Interest rates, skyrocketing trade deficit and the inability of Congress and the Oval Office to be fiscally responsible are strangling America’s coffers. For example, due to Trump’s Tax Cuts and Jobs Act, the federal deficit will increase $1.1 trillion by the end of the 2019 fiscal year (Sept. 30, 2019). This saddles every American with $3,344 of unpaid debt.

Additionally, Congressional Republicans and Democrats permitted federal spending to rise $2.571 trillion in the first seven months of FY 2019 (Oct. 1, 2018-April 30, 2019)—that’s $178 billion more than in the same time period one year ago. And, we’ve still got the months of May, June, July, August and September to put-to-bed before FY 2019 ends. Congress also approved Social Security benefit payouts to increase 6 percent, Medicare 5 percent, Medicaid 4 percent and defense spending 10 percent.

Interest payments on federal debt held by the public rose 13 percent due to higher short-term interest rates and more debt. According to the Congressional Budget Office, Congress “will spend more on interest than it spends on Medicaid in 2020; more in 2023 than it spends on national defense; and more in 2025 than it spends on all non-defense discretionary programs combined, from funding for national parks to scientific research, to health care and education, to the court system and infrastructure.”

The trust factor Americans have for Congress and the President to deliver on their promises and run the country as if it were a fiscally responsible business is now lower than just after the 1974 Watergate scandal. The last time we saw bipartisanship for fiscal responsibility was in 1997 when House Speaker Newt Gingrich (Rep.) and President Bill Clinton (Dem.) put aside differences to balance the budget. That was over 20 years ago.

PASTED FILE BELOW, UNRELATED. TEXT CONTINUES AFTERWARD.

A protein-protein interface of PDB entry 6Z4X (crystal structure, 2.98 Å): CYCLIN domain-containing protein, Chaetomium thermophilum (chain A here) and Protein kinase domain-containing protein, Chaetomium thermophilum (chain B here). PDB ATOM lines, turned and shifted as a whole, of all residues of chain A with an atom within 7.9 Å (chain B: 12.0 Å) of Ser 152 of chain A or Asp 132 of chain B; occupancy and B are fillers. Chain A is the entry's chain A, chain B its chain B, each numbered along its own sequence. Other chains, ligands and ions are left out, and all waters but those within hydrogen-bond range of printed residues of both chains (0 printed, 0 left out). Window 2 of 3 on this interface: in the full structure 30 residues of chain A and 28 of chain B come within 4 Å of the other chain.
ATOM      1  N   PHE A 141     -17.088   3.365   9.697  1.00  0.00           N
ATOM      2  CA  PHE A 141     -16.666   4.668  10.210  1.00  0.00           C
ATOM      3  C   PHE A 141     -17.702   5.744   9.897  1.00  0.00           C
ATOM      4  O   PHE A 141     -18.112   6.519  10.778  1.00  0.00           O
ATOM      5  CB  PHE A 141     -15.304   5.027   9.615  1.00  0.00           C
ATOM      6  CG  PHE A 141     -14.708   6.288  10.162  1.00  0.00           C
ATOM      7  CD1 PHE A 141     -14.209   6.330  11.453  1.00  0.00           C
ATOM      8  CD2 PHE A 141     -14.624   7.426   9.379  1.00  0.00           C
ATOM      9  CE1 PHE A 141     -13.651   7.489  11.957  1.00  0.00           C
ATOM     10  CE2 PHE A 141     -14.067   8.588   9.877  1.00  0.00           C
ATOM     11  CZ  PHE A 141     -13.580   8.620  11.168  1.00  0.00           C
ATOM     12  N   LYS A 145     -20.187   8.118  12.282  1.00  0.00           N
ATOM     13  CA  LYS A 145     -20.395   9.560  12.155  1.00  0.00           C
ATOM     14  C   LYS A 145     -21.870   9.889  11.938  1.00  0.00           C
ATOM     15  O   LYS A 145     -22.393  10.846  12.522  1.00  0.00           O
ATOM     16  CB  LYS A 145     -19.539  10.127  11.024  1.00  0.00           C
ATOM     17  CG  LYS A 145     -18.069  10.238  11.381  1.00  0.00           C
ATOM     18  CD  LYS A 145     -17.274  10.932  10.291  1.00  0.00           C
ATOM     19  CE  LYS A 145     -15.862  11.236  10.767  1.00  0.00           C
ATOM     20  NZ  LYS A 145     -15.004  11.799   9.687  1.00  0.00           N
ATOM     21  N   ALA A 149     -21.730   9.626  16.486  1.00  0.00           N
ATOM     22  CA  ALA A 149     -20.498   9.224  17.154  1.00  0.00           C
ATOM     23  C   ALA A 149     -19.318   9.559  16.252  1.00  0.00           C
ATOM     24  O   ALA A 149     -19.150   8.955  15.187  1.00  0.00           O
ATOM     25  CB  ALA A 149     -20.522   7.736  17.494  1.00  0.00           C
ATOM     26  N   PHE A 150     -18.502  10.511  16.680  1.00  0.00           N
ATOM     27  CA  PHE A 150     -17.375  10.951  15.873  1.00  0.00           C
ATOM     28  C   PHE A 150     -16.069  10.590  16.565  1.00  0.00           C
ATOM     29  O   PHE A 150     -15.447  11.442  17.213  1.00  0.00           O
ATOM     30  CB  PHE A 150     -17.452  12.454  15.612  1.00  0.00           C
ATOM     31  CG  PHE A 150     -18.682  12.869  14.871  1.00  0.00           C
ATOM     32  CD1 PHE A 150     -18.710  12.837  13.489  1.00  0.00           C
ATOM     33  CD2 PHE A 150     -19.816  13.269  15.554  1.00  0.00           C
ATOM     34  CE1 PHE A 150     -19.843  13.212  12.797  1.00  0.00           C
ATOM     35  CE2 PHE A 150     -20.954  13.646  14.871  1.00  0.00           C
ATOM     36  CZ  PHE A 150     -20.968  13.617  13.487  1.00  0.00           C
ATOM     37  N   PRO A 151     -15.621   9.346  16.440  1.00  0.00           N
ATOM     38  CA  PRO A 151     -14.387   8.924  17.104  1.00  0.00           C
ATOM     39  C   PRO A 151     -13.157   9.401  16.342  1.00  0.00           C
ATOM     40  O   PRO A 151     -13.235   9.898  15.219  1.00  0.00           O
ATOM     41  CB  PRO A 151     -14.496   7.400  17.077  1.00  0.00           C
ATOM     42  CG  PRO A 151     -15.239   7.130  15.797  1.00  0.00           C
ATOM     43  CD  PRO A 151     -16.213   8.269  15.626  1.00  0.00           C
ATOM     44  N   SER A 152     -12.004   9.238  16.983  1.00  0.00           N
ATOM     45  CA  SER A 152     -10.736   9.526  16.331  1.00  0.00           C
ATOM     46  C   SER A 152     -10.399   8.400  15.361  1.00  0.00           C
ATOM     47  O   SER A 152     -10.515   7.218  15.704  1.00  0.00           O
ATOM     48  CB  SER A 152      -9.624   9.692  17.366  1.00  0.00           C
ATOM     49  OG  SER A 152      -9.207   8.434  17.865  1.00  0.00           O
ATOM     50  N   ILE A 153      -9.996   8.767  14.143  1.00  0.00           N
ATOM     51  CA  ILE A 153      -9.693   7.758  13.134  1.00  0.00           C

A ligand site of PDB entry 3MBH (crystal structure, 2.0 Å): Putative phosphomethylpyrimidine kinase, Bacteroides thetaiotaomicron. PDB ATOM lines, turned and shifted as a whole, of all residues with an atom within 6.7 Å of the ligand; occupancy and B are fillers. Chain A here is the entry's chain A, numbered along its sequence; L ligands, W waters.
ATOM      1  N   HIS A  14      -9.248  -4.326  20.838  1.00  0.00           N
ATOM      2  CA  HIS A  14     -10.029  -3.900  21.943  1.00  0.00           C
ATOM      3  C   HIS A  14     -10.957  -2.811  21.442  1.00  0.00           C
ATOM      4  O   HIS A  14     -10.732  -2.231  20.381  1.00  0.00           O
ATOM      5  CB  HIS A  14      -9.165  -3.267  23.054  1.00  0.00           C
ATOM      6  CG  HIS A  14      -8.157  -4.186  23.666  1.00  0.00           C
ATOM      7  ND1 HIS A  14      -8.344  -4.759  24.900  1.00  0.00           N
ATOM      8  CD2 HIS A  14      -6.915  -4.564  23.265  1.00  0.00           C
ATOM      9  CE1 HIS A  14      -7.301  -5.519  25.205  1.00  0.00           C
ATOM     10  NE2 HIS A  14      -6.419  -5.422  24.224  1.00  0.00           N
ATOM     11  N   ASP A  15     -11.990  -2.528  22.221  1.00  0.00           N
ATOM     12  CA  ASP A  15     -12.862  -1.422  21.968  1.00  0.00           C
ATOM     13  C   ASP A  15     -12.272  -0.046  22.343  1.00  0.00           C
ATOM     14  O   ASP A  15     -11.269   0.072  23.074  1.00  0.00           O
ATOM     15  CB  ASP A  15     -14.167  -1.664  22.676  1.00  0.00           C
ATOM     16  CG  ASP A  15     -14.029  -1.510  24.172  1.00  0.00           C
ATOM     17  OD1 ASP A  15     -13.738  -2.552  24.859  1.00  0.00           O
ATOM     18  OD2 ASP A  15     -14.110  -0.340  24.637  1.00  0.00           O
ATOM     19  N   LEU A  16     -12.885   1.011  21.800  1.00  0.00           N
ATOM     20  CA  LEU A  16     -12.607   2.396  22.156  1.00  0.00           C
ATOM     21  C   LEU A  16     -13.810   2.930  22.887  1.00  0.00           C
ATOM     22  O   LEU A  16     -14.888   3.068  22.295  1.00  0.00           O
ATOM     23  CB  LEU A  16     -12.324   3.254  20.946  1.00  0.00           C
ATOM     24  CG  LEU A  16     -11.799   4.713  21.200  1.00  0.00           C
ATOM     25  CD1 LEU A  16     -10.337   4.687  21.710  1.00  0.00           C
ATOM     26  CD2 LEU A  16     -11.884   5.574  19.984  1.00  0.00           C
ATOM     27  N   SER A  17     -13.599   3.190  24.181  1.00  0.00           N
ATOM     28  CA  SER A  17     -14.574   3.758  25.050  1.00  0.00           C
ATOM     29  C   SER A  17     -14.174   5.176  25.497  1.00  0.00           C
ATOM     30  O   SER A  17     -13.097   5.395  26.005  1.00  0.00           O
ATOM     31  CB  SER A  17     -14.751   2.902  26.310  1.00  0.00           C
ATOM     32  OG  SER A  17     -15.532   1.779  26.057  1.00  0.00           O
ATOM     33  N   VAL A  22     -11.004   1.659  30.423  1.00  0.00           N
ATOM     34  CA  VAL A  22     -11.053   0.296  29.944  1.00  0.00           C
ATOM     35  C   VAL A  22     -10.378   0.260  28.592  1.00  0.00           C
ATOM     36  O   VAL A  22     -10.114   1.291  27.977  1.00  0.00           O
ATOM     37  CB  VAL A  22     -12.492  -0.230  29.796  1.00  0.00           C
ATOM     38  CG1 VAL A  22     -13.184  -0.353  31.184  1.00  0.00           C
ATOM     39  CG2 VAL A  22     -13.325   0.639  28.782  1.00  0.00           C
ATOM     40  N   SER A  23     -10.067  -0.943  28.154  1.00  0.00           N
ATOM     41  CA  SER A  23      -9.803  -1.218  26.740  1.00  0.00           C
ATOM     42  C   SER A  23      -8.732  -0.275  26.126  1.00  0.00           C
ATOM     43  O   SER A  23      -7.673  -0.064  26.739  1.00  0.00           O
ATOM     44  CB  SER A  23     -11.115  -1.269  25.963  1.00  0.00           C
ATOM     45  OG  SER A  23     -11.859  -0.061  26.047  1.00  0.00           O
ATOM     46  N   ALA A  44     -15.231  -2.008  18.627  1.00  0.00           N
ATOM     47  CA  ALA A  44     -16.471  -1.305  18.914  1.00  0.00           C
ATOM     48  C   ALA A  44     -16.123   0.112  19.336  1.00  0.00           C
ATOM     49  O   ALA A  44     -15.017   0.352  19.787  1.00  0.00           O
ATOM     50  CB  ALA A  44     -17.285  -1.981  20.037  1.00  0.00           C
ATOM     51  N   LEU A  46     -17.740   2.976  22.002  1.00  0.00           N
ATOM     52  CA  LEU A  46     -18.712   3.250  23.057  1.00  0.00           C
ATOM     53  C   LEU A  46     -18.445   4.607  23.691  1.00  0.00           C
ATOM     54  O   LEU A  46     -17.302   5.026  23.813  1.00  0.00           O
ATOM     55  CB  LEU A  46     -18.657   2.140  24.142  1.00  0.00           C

Most, if not all political candidates claim, especially when they are on the campaign trail, to be fiscally responsible? Wise voters know, through life experiences, that actions speak louder than words. The irresponsible budgetary actions of President Trump and virtually every Republican and Democrat in Congress are creating a heap of trouble for America’s fiscally conservative citizens.

The Budget Control Act of 2011 is one method to control spending and slow the growth of the federal deficit. Instead of Congress raising caps and adding billions of dollars for new spending, they should extend the act and remove the categorical caps for defense and non-defense spending.

Congress needs to pass what the bipartisan and not-for-profit No Labels organization identified in 2015 as the Fiscal Responsibility Act. This prohibits Congress from passing budgets that would increase the national debt as a share of the overall economy, except in cases of war, disaster or recession.

Budget and spending bill deadlines have routinely been missed because too many monetary and oversight decisions have to be made every year. If Congress were smart, they would purposely adopt a two-year budgeting process, working one year on appropriations and the next year on oversight activities. Likewise, Congress needs to divide the budget into two parts: a capital budget for long-term investments (e.g., infrastructure, research, etc.) and an operating budget for annual expenses. [P.S. to Congress: work smarter, not harder.]

Small businesses, corporations and families stay out of bankruptcy and remain solvent by being fiscally responsible. I don’t think it’s too much to ask our elected officials to do the same, especially knowing they are the conservators of our money. In my humble opinion, citizens should only vote for Presidential and Congressional candidates if they have a record of being fiscal responsibility when they ran a company or while a public servant.

Platitudes of promises don’t cut it for me anymore. How about you?

Steve Corbin is Professor Emeritus of Marketing, University of Northern Iowa and a 1966 graduate of Nevada High School.